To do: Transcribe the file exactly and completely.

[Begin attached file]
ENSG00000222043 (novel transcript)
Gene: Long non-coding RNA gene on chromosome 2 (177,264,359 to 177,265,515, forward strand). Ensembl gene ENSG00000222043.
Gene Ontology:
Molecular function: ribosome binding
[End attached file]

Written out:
ENSG00000222043 (novel transcript)
Gene: Long non-coding RNA gene on chromosome 2 (177,264,359 to 177,265,515, forward strand). Ensembl gene ENSG00000222043.
Gene Ontology:
Molecular function: ribosome binding